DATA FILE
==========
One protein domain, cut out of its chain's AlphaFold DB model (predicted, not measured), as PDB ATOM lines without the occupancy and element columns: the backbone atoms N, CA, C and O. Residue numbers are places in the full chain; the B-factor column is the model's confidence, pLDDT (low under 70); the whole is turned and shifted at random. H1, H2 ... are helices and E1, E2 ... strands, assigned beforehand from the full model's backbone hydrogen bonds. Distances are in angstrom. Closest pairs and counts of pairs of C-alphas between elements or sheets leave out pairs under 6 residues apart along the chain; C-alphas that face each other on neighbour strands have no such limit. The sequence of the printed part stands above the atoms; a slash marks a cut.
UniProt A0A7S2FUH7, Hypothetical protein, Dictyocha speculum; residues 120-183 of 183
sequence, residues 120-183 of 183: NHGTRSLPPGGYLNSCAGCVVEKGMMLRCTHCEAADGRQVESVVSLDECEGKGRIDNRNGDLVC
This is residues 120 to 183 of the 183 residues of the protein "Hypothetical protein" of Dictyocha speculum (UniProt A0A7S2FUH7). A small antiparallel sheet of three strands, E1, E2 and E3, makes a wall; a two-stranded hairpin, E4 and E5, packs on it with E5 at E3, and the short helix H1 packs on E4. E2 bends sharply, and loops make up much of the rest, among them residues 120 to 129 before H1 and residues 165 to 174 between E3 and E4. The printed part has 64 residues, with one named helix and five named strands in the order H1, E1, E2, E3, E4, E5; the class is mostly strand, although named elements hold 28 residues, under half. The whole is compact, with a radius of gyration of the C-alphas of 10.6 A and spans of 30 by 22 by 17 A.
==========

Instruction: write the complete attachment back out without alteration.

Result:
One protein domain, cut out of its chain's AlphaFold DB model (predicted, not measured), as PDB ATOM lines without the occupancy and element columns: the backbone atoms N, CA, C and O. Residue numbers are places in the full chain; the B-factor column is the model's confidence, pLDDT (low under 70); the whole is turned and shifted at random. H1, H2 ... are helices and E1, E2 ... strands, assigned beforehand from the full model's backbone hydrogen bonds. Distances are in angstrom. Closest pairs and counts of pairs of C-alphas between elements or sheets leave out pairs under 6 residues apart along the chain; C-alphas that face each other on neighbour strands have no such limit. The sequence of the printed part stands above the atoms; a slash marks a cut.
UniProt A0A7S2FUH7, Hypothetical protein, Dictyocha speculum; residues 120-183 of 183
sequence, residues 120-183 of 183: NHGTRSLPPGGYLNSCAGCVVEKGMMLRCTHCEAADGRQVESVVSLDECEGKGRIDNRNGDLVC
This is residues 120 to 183 of the 183 residues of the protein "Hypothetical protein" of Dictyocha speculum (UniProt A0A7S2FUH7). A small antiparallel sheet of three strands, E1, E2 and E3, makes a wall; a two-stranded hairpin, E4 and E5, packs on it with E5 at E3, and the short helix H1 packs on E4. E2 bends sharply, and loops make up much of the rest, among them residues 120 to 129 before H1 and residues 165 to 174 between E3 and E4. The printed part has 64 residues, with one named helix and five named strands in the order H1, E1, E2, E3, E4, E5; the class is mostly strand, although named elements hold 28 residues, under half. The whole is compact, with a radius of gyration of the C-alphas of 10.6 A and spans of 30 by 22 by 17 A.